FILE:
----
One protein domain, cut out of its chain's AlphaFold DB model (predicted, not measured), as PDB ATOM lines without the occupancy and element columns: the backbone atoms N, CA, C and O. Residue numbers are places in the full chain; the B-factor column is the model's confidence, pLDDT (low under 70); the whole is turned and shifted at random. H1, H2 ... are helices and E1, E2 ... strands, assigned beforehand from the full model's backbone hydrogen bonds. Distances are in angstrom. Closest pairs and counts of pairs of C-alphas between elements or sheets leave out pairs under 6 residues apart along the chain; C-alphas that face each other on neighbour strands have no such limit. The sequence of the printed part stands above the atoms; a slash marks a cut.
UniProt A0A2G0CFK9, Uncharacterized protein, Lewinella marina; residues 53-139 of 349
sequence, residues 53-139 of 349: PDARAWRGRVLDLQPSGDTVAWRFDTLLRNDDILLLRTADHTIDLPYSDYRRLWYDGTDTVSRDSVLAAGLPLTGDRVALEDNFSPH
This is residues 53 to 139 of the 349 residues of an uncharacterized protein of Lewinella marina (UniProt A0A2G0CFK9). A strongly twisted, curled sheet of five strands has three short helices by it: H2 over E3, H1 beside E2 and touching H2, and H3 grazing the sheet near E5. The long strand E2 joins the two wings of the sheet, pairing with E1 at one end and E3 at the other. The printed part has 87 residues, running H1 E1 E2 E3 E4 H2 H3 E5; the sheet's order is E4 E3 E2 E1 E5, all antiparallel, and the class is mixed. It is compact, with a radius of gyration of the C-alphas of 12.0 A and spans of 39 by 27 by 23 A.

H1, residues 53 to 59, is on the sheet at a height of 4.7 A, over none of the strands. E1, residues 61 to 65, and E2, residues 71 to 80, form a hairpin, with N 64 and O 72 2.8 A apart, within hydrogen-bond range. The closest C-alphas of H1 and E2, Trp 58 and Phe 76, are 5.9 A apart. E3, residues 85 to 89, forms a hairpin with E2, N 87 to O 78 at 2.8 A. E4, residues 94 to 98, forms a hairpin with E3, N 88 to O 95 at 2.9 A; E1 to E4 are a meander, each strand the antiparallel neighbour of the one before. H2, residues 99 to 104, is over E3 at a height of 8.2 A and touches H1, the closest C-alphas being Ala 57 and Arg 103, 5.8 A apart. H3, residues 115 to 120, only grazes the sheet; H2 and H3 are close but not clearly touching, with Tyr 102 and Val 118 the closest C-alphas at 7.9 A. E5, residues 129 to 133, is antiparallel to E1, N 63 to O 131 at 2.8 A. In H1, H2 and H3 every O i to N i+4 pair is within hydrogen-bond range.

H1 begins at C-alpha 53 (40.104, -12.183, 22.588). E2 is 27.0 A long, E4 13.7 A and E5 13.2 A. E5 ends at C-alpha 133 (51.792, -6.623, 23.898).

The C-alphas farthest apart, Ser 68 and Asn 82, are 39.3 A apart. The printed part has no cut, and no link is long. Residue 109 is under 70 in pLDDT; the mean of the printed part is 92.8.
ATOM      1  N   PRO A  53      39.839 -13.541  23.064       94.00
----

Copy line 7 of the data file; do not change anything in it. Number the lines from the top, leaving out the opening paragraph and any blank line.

ATOM      1  N   PRO A  53      39.839 -13.541  23.064       94.00